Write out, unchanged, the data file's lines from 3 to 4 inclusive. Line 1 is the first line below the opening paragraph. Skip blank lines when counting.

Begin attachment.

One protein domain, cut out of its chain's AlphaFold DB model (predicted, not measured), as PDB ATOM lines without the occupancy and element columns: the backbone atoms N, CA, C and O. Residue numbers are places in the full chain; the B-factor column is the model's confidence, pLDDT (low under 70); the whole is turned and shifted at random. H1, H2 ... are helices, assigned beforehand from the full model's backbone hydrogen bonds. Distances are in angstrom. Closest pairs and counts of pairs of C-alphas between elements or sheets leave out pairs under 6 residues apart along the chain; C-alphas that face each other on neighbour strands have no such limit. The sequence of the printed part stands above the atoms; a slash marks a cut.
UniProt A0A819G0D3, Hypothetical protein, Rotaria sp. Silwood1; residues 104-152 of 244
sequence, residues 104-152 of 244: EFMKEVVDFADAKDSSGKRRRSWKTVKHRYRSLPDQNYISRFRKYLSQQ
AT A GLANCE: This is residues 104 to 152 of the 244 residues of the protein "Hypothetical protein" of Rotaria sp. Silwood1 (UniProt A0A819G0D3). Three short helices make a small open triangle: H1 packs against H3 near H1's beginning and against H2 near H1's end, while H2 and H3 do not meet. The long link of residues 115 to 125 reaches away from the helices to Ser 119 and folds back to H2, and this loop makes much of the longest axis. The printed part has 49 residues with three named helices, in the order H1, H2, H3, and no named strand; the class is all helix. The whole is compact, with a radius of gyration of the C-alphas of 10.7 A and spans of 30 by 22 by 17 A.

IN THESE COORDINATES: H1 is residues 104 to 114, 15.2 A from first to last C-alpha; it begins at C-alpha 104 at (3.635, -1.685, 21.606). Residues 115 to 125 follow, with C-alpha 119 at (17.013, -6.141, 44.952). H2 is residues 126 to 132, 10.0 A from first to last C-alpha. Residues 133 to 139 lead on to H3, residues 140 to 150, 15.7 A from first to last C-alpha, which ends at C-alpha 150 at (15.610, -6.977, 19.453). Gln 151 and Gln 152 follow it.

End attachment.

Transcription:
AT A GLANCE: This is residues 104 to 152 of the 244 residues of the protein "Hypothetical protein" of Rotaria sp. Silwood1 (UniProt A0A819G0D3). Three short helices make a small open triangle: H1 packs against H3 near H1's beginning and against H2 near H1's end, while H2 and H3 do not meet. The long link of residues 115 to 125 reaches away from the helices to Ser 119 and folds back to H2, and this loop makes much of the longest axis. The printed part has 49 residues with three named helices, in the order H1, H2, H3, and no named strand; the class is all helix. The whole is compact, with a radius of gyration of the C-alphas of 10.7 A and spans of 30 by 22 by 17 A.

IN THESE COORDINATES: H1 is residues 104 to 114, 15.2 A from first to last C-alpha; it begins at C-alpha 104 at (3.635, -1.685, 21.606). Residues 115 to 125 follow, with C-alpha 119 at (17.013, -6.141, 44.952). H2 is residues 126 to 132, 10.0 A from first to last C-alpha. Residues 133 to 139 lead on to H3, residues 140 to 150, 15.7 A from first to last C-alpha, which ends at C-alpha 150 at (15.610, -6.977, 19.453). Gln 151 and Gln 152 follow it.